Irony alert: Wireless households hamper adoption of implantable defibrillators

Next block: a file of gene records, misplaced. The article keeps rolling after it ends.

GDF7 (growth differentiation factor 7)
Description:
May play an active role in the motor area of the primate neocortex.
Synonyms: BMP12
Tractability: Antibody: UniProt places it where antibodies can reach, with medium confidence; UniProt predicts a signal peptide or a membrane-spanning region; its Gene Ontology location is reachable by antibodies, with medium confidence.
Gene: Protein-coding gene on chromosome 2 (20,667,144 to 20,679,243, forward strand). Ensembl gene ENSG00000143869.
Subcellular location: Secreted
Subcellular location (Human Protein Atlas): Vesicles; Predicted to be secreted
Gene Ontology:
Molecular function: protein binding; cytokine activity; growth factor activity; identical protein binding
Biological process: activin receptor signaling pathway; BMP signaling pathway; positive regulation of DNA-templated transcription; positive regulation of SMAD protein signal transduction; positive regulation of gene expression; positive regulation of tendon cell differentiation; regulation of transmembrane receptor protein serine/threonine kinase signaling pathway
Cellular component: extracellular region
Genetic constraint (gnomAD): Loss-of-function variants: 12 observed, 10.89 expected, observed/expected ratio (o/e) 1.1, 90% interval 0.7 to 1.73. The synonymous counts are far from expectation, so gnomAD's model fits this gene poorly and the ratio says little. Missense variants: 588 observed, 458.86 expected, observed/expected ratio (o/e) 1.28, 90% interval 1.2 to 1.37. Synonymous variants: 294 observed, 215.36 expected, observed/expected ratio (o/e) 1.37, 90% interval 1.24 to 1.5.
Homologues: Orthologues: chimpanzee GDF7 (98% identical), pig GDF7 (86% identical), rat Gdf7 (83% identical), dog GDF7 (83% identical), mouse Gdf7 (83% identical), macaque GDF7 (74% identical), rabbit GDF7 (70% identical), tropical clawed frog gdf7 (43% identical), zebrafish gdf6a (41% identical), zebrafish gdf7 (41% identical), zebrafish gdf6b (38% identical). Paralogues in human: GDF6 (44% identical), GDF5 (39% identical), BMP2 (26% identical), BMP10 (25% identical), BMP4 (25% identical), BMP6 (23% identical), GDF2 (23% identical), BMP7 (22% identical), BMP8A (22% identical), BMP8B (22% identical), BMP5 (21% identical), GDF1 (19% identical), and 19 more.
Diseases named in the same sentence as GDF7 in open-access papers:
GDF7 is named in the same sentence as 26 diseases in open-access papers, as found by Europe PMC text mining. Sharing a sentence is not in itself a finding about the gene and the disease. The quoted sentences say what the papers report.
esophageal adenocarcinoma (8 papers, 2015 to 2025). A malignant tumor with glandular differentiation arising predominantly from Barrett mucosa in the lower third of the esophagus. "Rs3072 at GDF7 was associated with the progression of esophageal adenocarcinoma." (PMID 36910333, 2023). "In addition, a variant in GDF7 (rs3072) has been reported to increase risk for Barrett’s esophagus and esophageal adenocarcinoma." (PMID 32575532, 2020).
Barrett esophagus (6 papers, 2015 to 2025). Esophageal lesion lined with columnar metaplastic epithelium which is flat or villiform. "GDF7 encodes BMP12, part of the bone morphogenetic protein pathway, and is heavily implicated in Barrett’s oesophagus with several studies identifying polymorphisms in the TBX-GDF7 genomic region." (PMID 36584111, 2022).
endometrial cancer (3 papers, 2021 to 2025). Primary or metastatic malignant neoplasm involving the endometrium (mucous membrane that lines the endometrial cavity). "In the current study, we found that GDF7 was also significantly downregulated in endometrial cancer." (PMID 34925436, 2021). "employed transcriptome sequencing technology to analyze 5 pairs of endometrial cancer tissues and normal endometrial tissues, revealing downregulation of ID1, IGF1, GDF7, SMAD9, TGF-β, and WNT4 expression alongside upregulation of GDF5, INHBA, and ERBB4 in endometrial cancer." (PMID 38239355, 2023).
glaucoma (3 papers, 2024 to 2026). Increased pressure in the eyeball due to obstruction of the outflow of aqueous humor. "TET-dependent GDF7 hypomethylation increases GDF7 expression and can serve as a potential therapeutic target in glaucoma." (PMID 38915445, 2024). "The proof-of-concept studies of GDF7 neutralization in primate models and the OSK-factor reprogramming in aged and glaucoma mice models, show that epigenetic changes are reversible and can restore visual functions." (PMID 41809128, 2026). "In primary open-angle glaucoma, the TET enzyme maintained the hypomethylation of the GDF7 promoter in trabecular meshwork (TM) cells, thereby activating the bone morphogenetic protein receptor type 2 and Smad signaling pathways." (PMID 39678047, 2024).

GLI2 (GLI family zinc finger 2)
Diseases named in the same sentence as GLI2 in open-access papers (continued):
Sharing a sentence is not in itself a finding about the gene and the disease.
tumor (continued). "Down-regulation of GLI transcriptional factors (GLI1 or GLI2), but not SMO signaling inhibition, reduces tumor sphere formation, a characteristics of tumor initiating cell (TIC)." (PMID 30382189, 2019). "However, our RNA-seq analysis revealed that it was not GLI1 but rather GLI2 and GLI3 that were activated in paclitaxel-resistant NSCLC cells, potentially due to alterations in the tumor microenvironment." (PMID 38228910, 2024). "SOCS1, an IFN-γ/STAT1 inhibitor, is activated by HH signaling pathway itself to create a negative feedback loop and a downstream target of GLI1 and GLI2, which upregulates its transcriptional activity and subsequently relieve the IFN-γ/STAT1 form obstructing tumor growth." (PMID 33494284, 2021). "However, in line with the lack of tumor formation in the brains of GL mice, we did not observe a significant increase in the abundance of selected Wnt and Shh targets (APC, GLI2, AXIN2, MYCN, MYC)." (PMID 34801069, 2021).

In a major high-tech irony for the medical device world, wireless implantable defibrillators generally rely on landlines to ultimately transmit their data to doctors. And a CDC report says that reality is limiting the technology's use in one-third of all U.S. households, The Wall Street Journal's "Health Blog" reports. The reason: Households are rapidly abandoning landlines as cell phone technology has become ubiquitous. Existing monitors generally depend on plugging into landlines at home to download information from the defibrillators as patients sleep, relaying patient data to the devicemakers themselves who then shunt it to the doctors through company-run websites. Companies, such as Medtronic ($MDT) and St. Jude Medical ($STJ), have had FDA approval for cellular accessories for their monitoring systems since 2010, but it is unclear who would cover the cost of the adapters, which has dampened their use. And regulators have resisted industry attempts to expand bandwidth, the article notes. Blog